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As popular as emails are for B2B communications, an enormous amount of business is still happening over the phone. Sales calls (including both phone and video call) specifically play a vital role in the B2B and SaaS buying process, ranging from cold calls, to booked demos, to ongoing communications to customize and close deals.
There truly is an art to a great sales call, but it’s also like a science, too. And in order to increase your win rate and close more deals, striking the balance between art and science and having the right tools, training, and resources in place can make a world of difference.
So, in this post, we will look at how you can set your team up for more wins by discussing how to make successful sales calls.
I know we’ve got a lot of readers seeing this headline and thinking “sales calls should accomplish sales.” That’s true. Sales are always the end goal.
That being said, you’re never going to actually drive many sales if you’re focused on trying to pigeon-hole customers into a specific product or plan right from the beginning and you start acting like you only want a commission.
Sales calls should, first and foremost, accomplish the following:
In order to be successful with a sales call, you need to understand who you’re selling to and what messaging you’re going to be using.
This doesn’t mean you need to stick to a script (though scripts can be helpful starting points), but it means you need to understand your ideal customer profile (ICP) and common needs, pain points, and motivations.
Make sure your sales team understands what buyer personas you’re most likely to send them. You can use our free persona template to map out your different audience segments and give your sales team something concrete and easy to understand.
Once you do this, it’s also important to determine what product messaging will be most effective. We’ve got a free product messaging template, too, for this exact purpose. This template will help you define exactly what messaging you want to use and how your sales team should position your products.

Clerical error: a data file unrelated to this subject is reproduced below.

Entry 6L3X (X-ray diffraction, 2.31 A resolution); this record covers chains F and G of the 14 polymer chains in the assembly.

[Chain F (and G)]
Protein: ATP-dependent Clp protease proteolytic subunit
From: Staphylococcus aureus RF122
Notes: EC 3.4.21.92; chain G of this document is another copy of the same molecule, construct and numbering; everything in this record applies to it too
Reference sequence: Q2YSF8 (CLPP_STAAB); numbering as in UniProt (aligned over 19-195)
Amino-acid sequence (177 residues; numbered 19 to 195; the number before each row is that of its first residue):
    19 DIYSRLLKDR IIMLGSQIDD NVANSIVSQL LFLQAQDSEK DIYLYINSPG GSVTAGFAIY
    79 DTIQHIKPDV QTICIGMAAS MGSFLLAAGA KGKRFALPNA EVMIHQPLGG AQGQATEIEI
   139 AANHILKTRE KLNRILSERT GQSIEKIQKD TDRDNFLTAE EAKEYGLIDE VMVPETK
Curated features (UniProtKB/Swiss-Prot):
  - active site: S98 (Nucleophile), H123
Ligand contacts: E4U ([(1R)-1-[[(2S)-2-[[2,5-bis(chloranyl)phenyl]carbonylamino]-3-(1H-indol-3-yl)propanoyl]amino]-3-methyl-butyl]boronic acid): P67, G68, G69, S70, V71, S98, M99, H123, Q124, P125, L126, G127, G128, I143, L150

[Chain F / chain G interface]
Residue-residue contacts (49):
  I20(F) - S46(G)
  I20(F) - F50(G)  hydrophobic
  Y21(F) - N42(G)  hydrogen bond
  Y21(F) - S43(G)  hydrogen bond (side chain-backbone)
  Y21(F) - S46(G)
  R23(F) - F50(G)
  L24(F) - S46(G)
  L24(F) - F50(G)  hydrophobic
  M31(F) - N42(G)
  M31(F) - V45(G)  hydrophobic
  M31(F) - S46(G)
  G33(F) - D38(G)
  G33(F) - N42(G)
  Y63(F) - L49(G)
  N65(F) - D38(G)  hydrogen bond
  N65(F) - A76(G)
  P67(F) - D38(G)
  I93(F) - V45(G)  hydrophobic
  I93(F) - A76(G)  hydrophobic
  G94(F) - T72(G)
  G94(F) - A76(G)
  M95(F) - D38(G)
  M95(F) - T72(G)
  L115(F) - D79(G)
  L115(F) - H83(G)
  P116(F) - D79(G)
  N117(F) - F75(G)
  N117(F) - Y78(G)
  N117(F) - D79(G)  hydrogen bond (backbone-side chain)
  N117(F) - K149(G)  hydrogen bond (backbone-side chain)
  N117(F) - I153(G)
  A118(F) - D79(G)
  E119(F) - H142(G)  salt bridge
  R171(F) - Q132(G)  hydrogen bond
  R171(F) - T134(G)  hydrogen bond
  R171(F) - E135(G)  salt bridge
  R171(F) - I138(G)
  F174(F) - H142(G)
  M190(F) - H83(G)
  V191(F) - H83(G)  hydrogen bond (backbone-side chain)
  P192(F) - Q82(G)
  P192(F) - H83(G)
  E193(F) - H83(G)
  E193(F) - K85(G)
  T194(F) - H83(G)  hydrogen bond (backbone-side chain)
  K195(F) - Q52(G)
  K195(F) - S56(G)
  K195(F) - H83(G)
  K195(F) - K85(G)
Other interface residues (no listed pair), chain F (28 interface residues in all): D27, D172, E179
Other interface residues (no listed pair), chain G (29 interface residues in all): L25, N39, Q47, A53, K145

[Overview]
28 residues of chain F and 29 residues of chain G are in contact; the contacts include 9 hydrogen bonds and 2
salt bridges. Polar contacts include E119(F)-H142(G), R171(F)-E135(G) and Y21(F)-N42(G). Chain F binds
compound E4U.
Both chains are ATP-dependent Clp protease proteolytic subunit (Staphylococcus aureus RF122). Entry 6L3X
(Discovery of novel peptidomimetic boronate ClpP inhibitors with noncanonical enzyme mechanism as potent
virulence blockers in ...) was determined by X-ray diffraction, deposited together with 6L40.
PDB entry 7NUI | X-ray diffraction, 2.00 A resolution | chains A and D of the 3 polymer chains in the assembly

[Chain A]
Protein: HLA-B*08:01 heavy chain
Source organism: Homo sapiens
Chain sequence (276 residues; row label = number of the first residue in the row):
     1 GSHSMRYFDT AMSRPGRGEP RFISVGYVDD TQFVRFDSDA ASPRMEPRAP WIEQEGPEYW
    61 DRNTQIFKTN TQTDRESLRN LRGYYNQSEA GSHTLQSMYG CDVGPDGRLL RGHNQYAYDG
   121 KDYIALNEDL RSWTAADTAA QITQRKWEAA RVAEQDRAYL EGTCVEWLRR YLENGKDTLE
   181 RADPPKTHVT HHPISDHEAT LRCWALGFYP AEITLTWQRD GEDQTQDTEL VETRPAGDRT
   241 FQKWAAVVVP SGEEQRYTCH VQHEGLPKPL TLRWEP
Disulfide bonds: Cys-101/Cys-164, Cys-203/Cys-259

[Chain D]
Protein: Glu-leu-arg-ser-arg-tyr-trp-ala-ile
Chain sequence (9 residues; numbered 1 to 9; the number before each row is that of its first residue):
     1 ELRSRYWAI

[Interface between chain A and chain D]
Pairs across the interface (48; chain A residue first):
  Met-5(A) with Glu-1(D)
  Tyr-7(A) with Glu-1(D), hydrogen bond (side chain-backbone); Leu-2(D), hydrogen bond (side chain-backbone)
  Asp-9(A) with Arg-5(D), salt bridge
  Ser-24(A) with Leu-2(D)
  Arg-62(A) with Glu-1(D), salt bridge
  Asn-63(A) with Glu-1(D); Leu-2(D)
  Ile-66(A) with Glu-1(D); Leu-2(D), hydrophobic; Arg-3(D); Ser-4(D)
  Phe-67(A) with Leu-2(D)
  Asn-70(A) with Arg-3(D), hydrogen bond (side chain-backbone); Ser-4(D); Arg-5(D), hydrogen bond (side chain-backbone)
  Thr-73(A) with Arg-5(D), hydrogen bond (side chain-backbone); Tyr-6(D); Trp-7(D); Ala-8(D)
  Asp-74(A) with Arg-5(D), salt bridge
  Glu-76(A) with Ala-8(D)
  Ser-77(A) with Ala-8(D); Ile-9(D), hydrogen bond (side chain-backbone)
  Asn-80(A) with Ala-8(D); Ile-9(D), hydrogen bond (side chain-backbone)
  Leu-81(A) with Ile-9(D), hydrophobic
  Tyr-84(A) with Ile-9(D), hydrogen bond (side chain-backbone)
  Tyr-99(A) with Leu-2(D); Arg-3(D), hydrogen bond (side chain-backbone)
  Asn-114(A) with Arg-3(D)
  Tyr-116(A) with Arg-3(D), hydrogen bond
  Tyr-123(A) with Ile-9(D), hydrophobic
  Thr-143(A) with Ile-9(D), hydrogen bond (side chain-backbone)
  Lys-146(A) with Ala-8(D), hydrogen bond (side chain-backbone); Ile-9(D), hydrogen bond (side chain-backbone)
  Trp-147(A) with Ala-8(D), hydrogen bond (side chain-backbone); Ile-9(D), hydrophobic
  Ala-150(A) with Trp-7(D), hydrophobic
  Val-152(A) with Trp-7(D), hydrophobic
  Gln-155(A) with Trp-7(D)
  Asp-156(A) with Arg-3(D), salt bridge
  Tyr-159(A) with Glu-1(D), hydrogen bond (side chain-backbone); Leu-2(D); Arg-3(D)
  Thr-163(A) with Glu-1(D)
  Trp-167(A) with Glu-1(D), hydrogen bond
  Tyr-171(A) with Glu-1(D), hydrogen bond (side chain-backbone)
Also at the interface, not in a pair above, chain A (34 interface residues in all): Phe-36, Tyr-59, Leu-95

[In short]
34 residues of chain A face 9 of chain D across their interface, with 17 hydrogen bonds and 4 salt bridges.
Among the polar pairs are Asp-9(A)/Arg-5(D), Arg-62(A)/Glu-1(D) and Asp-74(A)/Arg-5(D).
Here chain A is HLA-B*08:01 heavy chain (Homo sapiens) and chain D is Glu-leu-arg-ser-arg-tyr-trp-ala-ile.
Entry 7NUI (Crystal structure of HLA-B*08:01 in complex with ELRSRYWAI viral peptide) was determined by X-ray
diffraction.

Keep in mind that consistency is important. Every lead won’t fit neatly into a persona, but having personas and product messaging in place acts as a strong guide that offers consistency to the user experience and some predictability for your sales team. Both can increase the success of sales calls.
Your product and your team does not exist in a standalone bubble. You might have an extraordinary social media management SaaS tool that can meet all of your customers’ needs… but so do ten other companies, each with similar offerings.
Helping customers to realize that your product best meets their needs compared to the competition is a crucial part of the sales process. This means investing in competitive intelligence.
You should understand:
Collect all of this information. In addition to doing detailed competitive analysis, make sure that you’re also asking existing customers why they chose to work with you instead of other competitors— that’s invaluable information you can focus on during future selling calls.
Once you have this information, create sales battle cards for your sales team. These battle cards should have all of the above information, comparing your business to competitors. It helps them to stay familiar with the competitors and their strategies so they can focus on selling your brand’s strongest assets.
Competitive intelligence data should be updated at least once every quarter, and your sales team should be asked to review them regularly.
A crucial part of sales enablement is ensuring that your sales team has the resources and content they need to do their job well.
This content may include:
You’ll often need content for various stages of the sales funnel, along with content for different industries, use cases, and personas.
Conduct a full sales content audit to see what you have, what you need, and what content needs to be updated. It’s possible that some content was never updated after a rebrand, or that you may have some sales content that needs to have its own unique version for different audience segments.
A vital part of sales enablement is choosing the right sales enablement tools.
In many cases, your sales team will need the following tools:
In addition to choosing the right sales tech stack, it’s imperative that you train your team on how to use it. The right processes and tech together will help your team like few other strategies will. You can learn more about finding the right tools in our Sales Enablement Tools Buyer’s Guide.